It is right to point out these deficiencies, but they cannot account for massive underuse when, demonstrably, there were patients who needed treatment and weren’t receiving it.
High-end London private hospitals are well able to provide major cancer surgery. They do so for overseas patients in normal times. Joint replacements and cataract surgery are the bread and butter work for contracted provincial hospitals owned by Spire, Nuffield, Circle and Ramsay.
Some people will have died because they failed to receive cancer surgery. Many more will have suffered pain, immobility and poor vision owing to delayed elective procedures. The latter folk are now part of the NHS backlog, patiently awaiting their turn in ‘our NHS’, or shelling out from their own pockets for private surgery.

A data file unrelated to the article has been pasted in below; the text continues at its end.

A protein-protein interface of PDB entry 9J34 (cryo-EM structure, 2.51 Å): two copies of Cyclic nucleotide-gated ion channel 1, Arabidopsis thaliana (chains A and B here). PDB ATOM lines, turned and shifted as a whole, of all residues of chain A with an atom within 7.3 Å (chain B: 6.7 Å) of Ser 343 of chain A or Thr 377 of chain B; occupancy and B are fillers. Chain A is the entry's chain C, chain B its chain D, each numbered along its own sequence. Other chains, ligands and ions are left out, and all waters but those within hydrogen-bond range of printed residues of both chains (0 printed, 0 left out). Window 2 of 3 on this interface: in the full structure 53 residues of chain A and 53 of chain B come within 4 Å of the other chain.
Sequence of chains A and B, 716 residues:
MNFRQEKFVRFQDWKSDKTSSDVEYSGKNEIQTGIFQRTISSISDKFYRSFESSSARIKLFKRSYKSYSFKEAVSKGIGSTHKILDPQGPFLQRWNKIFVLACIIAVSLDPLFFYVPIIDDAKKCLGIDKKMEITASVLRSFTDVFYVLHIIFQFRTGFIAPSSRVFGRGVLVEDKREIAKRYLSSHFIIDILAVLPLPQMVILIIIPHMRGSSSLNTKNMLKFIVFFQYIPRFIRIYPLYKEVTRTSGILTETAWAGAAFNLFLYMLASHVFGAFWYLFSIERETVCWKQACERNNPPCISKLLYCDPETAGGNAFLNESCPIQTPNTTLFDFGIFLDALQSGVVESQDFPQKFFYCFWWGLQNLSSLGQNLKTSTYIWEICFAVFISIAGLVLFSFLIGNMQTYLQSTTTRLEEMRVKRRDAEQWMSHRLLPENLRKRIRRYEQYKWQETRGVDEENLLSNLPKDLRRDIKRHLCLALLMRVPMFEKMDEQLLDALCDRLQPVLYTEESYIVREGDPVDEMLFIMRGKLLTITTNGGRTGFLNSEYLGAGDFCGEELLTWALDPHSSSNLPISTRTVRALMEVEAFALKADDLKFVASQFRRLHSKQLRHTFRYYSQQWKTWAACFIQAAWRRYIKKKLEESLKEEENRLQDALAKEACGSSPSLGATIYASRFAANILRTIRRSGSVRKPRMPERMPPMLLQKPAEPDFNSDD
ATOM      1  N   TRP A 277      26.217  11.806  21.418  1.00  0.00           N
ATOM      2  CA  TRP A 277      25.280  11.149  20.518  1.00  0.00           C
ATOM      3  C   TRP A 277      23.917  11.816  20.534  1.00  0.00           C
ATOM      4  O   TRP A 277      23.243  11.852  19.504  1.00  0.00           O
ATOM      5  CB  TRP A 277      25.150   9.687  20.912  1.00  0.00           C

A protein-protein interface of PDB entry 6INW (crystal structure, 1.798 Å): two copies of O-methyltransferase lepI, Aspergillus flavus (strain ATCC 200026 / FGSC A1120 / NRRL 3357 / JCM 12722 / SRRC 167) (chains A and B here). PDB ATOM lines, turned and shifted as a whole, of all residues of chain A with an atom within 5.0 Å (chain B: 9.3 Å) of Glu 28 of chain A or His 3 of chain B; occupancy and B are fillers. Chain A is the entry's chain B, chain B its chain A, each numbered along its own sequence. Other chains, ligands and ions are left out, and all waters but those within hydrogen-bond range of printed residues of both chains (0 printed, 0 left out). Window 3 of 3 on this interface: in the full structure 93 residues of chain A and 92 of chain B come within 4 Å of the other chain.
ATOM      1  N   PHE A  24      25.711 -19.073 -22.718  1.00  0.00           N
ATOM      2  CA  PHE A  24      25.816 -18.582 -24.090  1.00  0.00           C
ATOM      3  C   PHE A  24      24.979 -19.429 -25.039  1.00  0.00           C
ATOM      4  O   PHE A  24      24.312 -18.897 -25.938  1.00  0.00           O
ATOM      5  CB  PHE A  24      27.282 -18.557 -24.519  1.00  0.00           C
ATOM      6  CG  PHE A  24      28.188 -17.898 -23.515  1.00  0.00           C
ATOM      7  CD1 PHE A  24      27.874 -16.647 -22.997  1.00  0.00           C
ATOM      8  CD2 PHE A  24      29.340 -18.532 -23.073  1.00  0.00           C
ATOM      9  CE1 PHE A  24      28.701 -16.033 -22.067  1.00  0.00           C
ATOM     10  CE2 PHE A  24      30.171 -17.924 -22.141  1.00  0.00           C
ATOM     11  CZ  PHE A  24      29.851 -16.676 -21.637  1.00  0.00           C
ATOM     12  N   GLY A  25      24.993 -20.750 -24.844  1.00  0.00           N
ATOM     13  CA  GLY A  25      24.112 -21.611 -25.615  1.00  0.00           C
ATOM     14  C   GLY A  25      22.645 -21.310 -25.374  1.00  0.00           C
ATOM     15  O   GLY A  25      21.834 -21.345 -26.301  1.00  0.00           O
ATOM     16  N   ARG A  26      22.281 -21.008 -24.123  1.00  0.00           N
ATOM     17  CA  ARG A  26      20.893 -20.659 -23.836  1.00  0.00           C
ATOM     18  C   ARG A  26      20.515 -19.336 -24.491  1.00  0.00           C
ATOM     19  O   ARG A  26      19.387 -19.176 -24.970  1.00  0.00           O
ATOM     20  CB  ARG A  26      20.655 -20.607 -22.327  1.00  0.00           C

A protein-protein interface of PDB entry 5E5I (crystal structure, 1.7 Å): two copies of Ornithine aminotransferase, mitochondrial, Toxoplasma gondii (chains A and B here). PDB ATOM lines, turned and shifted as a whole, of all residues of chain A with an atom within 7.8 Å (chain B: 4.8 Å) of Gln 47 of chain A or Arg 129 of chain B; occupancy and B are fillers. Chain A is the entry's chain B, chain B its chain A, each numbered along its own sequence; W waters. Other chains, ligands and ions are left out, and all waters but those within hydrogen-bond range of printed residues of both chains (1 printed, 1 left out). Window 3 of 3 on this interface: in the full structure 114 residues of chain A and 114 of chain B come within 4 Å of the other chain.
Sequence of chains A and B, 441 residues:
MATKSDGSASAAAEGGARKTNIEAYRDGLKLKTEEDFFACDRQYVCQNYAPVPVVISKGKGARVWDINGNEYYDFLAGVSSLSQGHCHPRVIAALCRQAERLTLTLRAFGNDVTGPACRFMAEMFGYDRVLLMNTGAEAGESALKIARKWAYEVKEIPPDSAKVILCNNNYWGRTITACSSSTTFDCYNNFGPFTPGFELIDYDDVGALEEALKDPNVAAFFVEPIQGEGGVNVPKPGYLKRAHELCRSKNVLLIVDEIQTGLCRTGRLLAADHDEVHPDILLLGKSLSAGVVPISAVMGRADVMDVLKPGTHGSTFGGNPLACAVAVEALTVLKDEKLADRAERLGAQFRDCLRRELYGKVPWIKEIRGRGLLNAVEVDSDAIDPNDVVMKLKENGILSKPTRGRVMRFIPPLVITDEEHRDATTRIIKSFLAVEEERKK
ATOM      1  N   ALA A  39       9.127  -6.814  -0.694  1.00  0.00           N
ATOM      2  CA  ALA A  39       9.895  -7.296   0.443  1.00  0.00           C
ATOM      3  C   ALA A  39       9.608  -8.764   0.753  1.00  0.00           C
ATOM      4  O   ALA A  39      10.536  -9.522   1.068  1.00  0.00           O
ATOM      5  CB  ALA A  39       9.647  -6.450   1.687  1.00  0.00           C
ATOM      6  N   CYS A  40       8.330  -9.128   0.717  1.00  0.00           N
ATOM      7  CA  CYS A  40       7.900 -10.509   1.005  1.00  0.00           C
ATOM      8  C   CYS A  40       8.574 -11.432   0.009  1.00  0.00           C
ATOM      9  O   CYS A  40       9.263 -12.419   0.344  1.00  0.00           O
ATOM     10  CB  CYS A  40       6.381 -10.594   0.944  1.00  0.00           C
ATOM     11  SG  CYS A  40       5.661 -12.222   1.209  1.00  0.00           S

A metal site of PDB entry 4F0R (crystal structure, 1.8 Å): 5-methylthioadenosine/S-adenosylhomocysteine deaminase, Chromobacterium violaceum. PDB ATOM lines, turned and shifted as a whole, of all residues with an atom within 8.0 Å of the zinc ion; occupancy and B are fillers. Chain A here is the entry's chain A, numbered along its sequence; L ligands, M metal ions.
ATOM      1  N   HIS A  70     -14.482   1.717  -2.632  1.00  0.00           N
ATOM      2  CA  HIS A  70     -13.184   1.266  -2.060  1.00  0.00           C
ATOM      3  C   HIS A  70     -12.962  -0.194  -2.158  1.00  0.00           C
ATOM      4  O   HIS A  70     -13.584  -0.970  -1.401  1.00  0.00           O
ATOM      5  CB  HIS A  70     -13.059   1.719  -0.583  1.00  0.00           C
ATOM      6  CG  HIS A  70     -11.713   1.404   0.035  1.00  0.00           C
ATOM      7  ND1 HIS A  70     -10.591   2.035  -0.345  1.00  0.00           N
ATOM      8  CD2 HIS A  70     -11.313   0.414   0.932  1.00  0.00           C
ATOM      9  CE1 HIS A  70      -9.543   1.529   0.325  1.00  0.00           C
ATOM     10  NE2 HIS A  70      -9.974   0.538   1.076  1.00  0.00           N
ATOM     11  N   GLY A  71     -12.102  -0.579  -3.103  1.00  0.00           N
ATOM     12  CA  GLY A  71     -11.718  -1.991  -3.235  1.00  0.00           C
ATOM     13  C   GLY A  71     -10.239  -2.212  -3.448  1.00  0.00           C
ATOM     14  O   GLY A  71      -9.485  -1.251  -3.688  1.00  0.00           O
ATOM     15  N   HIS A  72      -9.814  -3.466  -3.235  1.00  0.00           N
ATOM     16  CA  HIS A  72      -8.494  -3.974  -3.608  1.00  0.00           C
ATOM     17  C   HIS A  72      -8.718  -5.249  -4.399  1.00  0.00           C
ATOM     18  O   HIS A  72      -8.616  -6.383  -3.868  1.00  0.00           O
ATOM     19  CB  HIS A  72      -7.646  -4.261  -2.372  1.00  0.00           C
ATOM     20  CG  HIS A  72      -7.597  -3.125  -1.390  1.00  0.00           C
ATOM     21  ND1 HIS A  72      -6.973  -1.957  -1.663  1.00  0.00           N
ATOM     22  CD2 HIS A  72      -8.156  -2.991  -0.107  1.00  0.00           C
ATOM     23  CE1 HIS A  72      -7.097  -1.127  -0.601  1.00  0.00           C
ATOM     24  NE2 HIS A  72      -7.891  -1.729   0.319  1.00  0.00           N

It needn’t have been like this. Hospitals were waiting and bills had been pre-paid. It is scandal that this capacity was not used. Allyson Pollack, Professor of Public Health at Newcastle University, told the BMJ that the Parliamentary Accounts Committee or National Audit Office should investigate. I concur, and hope that they interview Dr. Richard Packard, chair of the Federation of Independent Practitioner Organisations, who told the BMJ, “It was the NHS managers who were supposed to organise things,” adding that, “The NHS couldn’t organise a piss up in a brewery.”
Many frontline NHS healthcare staff worked with great dedication through the worst months of the pandemic. They deserve respect, whatever one thinks of lockdowns, masks, vaccines et cetera. The same cannot be said of ‘our NHS’ as an organisation.
Dr. David Livermore is a retired Professor of Medical Microbiology at the University of East Anglia.